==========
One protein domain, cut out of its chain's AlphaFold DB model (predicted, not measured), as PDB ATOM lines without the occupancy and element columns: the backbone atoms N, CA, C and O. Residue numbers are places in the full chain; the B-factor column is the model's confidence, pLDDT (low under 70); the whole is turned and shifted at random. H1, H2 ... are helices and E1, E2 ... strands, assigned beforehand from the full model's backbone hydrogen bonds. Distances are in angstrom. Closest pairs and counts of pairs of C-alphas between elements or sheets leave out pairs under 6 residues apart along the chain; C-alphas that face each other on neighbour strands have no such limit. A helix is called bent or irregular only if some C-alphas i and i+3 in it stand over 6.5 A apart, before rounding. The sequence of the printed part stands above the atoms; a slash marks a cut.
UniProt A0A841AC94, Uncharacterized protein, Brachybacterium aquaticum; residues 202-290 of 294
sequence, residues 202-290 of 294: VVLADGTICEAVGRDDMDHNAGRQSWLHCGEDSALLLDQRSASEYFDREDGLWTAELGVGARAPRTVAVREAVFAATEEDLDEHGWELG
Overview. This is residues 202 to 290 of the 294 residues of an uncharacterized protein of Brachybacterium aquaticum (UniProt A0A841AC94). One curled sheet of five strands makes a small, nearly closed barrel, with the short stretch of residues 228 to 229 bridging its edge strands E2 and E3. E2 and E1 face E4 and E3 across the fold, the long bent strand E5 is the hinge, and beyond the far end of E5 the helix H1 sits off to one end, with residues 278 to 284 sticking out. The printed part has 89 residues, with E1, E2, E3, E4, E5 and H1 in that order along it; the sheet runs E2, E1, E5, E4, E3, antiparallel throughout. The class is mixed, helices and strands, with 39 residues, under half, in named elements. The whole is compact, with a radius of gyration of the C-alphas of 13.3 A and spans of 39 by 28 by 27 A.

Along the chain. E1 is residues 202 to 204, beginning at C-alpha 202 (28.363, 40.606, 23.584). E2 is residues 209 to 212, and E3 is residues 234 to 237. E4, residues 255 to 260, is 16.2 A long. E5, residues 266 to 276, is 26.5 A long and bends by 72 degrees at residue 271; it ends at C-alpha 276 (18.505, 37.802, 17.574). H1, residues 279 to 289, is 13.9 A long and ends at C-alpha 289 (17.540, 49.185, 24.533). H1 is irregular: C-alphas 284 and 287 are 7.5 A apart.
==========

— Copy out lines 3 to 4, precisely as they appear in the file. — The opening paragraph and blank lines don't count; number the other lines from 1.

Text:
Overview. This is residues 202 to 290 of the 294 residues of an uncharacterized protein of Brachybacterium aquaticum (UniProt A0A841AC94). One curled sheet of five strands makes a small, nearly closed barrel, with the short stretch of residues 228 to 229 bridging its edge strands E2 and E3. E2 and E1 face E4 and E3 across the fold, the long bent strand E5 is the hinge, and beyond the far end of E5 the helix H1 sits off to one end, with residues 278 to 284 sticking out. The printed part has 89 residues, with E1, E2, E3, E4, E5 and H1 in that order along it; the sheet runs E2, E1, E5, E4, E3, antiparallel throughout. The class is mixed, helices and strands, with 39 residues, under half, in named elements. The whole is compact, with a radius of gyration of the C-alphas of 13.3 A and spans of 39 by 28 by 27 A.

Along the chain. E1 is residues 202 to 204, beginning at C-alpha 202 (28.363, 40.606, 23.584). E2 is residues 209 to 212, and E3 is residues 234 to 237. E4, residues 255 to 260, is 16.2 A long. E5, residues 266 to 276, is 26.5 A long and bends by 72 degrees at residue 271; it ends at C-alpha 276 (18.505, 37.802, 17.574). H1, residues 279 to 289, is 13.9 A long and ends at C-alpha 289 (17.540, 49.185, 24.533). H1 is irregular: C-alphas 284 and 287 are 7.5 A apart.